Nelson Lake has a large island in the middle. The dam is on the left side of the picture near where the highway jogs.
We went exploring today. It’s becoming necessary to spend as much time as possible away from the house due to what seems to be an electrical sensitivity that Dennis has developed. He wanted to go north. We went to Nelson Lake.
Nelson Lake was formed when the Totogatic River was dammed, way back when my father was a child. He told stories of how he and his dad cut trees and hauled them out of the river valley before it was flooded. When I look at the land around Nelson Lake I realize what the water covered up as it rose – forest, rock, probably a few farmsteads. The hilly terrain formed a lot of inlets and coves, a very irregular coastline, and a lot of places for fish to hide and breed. It is well known for good fishing.
We drove up S.H. 27 to Dam Road (I love that road sign) and turned in to a rather busy boat landing. Trucks and trailers were pulling boats in and out of the water – pontoon boats, jet skis and fishing boats. We spent some time on the dock talking with people then headed back to our truck where Dennis took a nap. Windows were open, soft breeze, and the real surprise, no mosquitoes.
Right in front of the parking area was the dam. A couple families with kids and fishing poles came and went, along with their strings of panfish. The dam itself is old enough to have been at risk a couple of years ago when the lake was extra high and flooding. It was reinforced and held. A lot of people were worried about it then.
Leaving the boat landing we tried to drive around the lake on the north side. Because of the crazy shoreline, there really isn’t a road that follows along the lake. There are quite a few small lodges, resorts and camping places tucked in here and there but every road we tried turned out to be a dead end eventually.
We traced our route back to the other side of the dam where we took County T along the south side of Nelson Lake and the north side of nearby Smith Lake. We stopped at Etcheyson Park, another small picnic area and boat ramp on Smith Lake. A couple teens were actually floating around in the water on tubes. It’s the middle of June here but that doesn’t mean the water is warm in any of these lakes. Last week we had a morning of 36 degrees, and a couple weeks ago there was snow falling. A cold summer so far, but very refreshing, if you’re used to June in Florida, like we are.
I’m impulsive and suddenly pizza sounded like a good supper choice. I thought of it mostly because of the many times I had passed the Outback Bar and Pizza sign on S.H. 77, only a few miles away. I had read in the local newspaper about the new owners keeping a super good and sort of secret recipe for pizza sauce. It was good! The place is small but the bar was lined with four or five couples who were really into some sports event on the tv’s. We opted for a table outside in the quiet where we could watch the trees and birds. The owner and her dog waited on our table. The dog didn’t actually do anything but she was well behaved.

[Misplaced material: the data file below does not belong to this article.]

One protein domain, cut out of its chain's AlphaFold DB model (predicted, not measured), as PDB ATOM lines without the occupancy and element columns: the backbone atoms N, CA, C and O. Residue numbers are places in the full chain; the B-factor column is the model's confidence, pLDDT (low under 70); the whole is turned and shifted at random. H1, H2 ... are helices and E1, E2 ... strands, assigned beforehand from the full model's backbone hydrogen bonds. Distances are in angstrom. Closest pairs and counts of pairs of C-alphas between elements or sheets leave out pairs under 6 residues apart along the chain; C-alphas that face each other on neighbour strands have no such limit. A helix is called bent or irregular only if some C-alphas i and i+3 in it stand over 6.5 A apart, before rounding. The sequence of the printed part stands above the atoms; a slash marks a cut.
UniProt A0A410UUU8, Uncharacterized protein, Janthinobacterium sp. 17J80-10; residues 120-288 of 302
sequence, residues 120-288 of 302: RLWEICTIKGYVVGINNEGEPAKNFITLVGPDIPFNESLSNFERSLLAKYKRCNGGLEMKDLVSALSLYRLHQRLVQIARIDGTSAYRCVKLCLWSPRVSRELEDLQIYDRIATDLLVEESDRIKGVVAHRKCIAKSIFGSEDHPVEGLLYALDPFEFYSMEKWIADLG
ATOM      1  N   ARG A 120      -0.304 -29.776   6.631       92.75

The day had turned cool and cloudy and I thought to myself that it was a typical day “up north” in many ways. It’s hard to say exactly what is different up here, but I think it has to do with the preponderance of cold weather days. It creates a different landscape, with forests of a certain kind, marshes, wild looking rivers, many lakes, and much more untouched nature than in other parts of our country.
Although it seemed to me like I could have been 4 or 5 o’clock, it was actually 7 p.m. when we left. It is now almost 9 and the sun is still not down, another feature of “up north” life. And the sun will be up again tomorrow around 5 a.m. so I’m going to quit now and get some sleep.
Friends. Most of the time I am aware that I have some, here and there, people to smile at, speak with, do an occasional lunch or other outing with. But then there are those times when people show up, at great expense to themselves, when I am not at my loveliest or in the greatest of circumstances. They are the truest of friends who show up and do life with us, me and Dennis, when they wouldn’t have to. That is what happened last week.